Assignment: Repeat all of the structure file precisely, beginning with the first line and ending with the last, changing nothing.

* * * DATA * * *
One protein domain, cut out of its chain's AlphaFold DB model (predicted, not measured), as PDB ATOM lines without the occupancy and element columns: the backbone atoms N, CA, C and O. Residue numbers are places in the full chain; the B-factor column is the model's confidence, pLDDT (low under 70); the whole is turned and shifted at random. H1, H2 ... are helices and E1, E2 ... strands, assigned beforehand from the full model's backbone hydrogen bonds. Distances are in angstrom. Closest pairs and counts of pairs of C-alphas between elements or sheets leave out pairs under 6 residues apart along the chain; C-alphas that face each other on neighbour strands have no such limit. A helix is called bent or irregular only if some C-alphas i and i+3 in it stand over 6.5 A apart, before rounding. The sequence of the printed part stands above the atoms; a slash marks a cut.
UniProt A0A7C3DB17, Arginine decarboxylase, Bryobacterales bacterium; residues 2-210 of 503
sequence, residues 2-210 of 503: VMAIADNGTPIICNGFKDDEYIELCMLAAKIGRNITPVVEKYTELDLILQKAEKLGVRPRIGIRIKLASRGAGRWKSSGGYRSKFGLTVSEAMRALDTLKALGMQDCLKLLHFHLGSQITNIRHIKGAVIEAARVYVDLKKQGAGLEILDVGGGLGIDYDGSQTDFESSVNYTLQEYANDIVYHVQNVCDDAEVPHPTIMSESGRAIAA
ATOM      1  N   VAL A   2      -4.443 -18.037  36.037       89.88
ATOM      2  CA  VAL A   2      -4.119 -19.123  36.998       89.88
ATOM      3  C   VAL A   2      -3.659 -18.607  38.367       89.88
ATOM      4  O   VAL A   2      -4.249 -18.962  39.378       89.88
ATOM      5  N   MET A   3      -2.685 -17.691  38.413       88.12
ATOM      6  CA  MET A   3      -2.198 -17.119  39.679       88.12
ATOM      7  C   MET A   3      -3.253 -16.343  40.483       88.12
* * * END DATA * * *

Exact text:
One protein domain, cut out of its chain's AlphaFold DB model (predicted, not measured), as PDB ATOM lines without the occupancy and element columns: the backbone atoms N, CA, C and O. Residue numbers are places in the full chain; the B-factor column is the model's confidence, pLDDT (low under 70); the whole is turned and shifted at random. H1, H2 ... are helices and E1, E2 ... strands, assigned beforehand from the full model's backbone hydrogen bonds. Distances are in angstrom. Closest pairs and counts of pairs of C-alphas between elements or sheets leave out pairs under 6 residues apart along the chain; C-alphas that face each other on neighbour strands have no such limit. A helix is called bent or irregular only if some C-alphas i and i+3 in it stand over 6.5 A apart, before rounding. The sequence of the printed part stands above the atoms; a slash marks a cut.
UniProt A0A7C3DB17, Arginine decarboxylase, Bryobacterales bacterium; residues 2-210 of 503
sequence, residues 2-210 of 503: VMAIADNGTPIICNGFKDDEYIELCMLAAKIGRNITPVVEKYTELDLILQKAEKLGVRPRIGIRIKLASRGAGRWKSSGGYRSKFGLTVSEAMRALDTLKALGMQDCLKLLHFHLGSQITNIRHIKGAVIEAARVYVDLKKQGAGLEILDVGGGLGIDYDGSQTDFESSVNYTLQEYANDIVYHVQNVCDDAEVPHPTIMSESGRAIAA
ATOM      1  N   VAL A   2      -4.443 -18.037  36.037       89.88
ATOM      2  CA  VAL A   2      -4.119 -19.123  36.998       89.88
ATOM      3  C   VAL A   2      -3.659 -18.607  38.367       89.88
ATOM      4  O   VAL A   2      -4.249 -18.962  39.378       89.88
ATOM      5  N   MET A   3      -2.685 -17.691  38.413       88.12
ATOM      6  CA  MET A   3      -2.198 -17.119  39.679       88.12
ATOM      7  C   MET A   3      -3.253 -16.343  40.483       88.12